'patti cake$'s danielle macdonald on the importance of breaking the mould
Fresh from her stellar performance in Geremy Jasper’s new coming-of-age film, 'Patti Cake$,' Australian actress Danielle Macdonald reflects on the politics of body image.
This article originally appeared in i-D's The Acting Up Issue, no. 349, Fall 2017.
"When you're a teenager you're still figuring out who you are," muses 25-year-old Australian actress Danielle Macdonald. "You're learning to be an adult, you're trying to feel accepted by your friends and society, and I think it takes a moment to go through all of that before you finally get to self acceptance." Danielle's had that moment; she's got an air of confidence about her that most people spend a lifetime searching for. She comes across as being totally at ease with herself, and completely comfortable in her own skin, a quality that permeates her incredible performance in Geremy Jasper's new coming of age film, Patti Cake$.
Set in the somewhat downtrodden district of Bergen County, New Jersey, Patti Cake$ is a story of success against all odds, following the journey of unlikely hero Patricia Dombrowski — a.k.a. Killa P, a.k.a. Patti Cake$, a.k.a. (but only sometimes) Dumbo — as she tries to make it as a rapper. It's a classic underdog story that tackles timely topics of racial appropriation and body image. But for all the big issues, the film's genius lies in its subtlety. Patti is not your average hip-hop superstar, with her frizzy strawberry-blonde hair and curvaceous figure, but the film doesn't hammer her differences home. For instance, Patti's weight is only referred to once, used against her during an impromptu clash with a male rapper, who also head-butts her and calls her ugly. In the face of such adversity, Patti remains fearless. There's no maudlin self-pity here.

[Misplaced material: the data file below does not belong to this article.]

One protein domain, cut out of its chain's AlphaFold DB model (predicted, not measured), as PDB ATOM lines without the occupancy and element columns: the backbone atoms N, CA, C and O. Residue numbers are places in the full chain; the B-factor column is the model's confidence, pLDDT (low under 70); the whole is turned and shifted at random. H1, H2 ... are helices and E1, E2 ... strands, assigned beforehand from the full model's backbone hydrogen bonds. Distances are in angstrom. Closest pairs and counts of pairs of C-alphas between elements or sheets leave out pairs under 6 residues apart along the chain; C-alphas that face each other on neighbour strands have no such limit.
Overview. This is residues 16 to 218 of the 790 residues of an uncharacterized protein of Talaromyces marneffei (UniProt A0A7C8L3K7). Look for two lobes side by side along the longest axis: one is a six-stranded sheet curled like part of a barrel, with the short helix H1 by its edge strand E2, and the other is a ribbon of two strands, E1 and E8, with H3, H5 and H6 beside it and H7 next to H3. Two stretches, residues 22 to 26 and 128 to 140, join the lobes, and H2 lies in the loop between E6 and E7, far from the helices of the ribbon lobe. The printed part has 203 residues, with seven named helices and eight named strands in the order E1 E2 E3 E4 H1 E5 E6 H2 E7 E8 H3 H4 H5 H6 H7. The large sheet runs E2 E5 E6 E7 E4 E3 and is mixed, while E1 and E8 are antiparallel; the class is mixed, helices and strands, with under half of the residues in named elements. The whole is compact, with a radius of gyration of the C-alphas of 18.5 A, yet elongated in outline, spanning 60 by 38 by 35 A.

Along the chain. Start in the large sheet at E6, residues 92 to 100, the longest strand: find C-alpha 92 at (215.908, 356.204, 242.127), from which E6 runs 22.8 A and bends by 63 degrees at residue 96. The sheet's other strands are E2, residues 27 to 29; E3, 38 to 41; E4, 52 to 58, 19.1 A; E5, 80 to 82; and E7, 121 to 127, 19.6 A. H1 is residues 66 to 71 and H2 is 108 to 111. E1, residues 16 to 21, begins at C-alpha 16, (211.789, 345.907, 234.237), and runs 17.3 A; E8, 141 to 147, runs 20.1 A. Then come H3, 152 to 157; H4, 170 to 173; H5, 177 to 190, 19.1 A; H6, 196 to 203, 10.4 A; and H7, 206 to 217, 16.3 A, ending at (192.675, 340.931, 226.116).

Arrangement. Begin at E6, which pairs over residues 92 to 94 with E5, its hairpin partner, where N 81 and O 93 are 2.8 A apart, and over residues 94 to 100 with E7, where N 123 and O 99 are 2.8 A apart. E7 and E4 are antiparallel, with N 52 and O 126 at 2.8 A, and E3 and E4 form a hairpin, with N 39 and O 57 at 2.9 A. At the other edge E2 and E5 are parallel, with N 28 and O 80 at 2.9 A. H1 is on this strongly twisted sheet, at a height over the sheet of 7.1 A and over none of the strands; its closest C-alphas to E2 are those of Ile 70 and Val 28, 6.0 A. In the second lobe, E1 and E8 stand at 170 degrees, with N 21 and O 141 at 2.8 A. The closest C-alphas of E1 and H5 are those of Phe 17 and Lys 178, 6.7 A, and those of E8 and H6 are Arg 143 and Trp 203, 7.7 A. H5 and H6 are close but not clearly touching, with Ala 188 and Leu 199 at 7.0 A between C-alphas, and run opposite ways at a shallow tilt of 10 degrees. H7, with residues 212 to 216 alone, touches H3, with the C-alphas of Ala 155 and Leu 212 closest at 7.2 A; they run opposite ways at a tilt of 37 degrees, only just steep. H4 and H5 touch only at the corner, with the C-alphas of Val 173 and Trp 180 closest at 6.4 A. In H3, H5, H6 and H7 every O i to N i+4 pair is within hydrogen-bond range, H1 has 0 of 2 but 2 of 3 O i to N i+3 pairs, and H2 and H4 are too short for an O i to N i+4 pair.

In fact, so real is Patti's stoicism, it says as much about Danielle IRL as it does the character she plays. "Patti just felt like a genuine person to me," Danielle explains. "I could really identify with her passion, with the way she struggles to try and make it in an industry that doesn't readily accept her." Much like her character, Danielle operates in an industry that typically shies away from those who don't fit neatly into the mould. But, like Patti, Danielle is the kind of person determined not to let anything stand in the way of her dreams.
"I've just never really let things get me down," she admits. "I'm not always confident, I have doubts — I think that's natural. But I enjoy living and challenging myself." When it comes to insecurity about her own body image, Danielle is more direct. "I'm pretty sure everyone experiences it at some point. When I was a teenager I had friends of all shapes and sizes. It was something we all went through, but I think as you grow up you just learn to accept yourself more."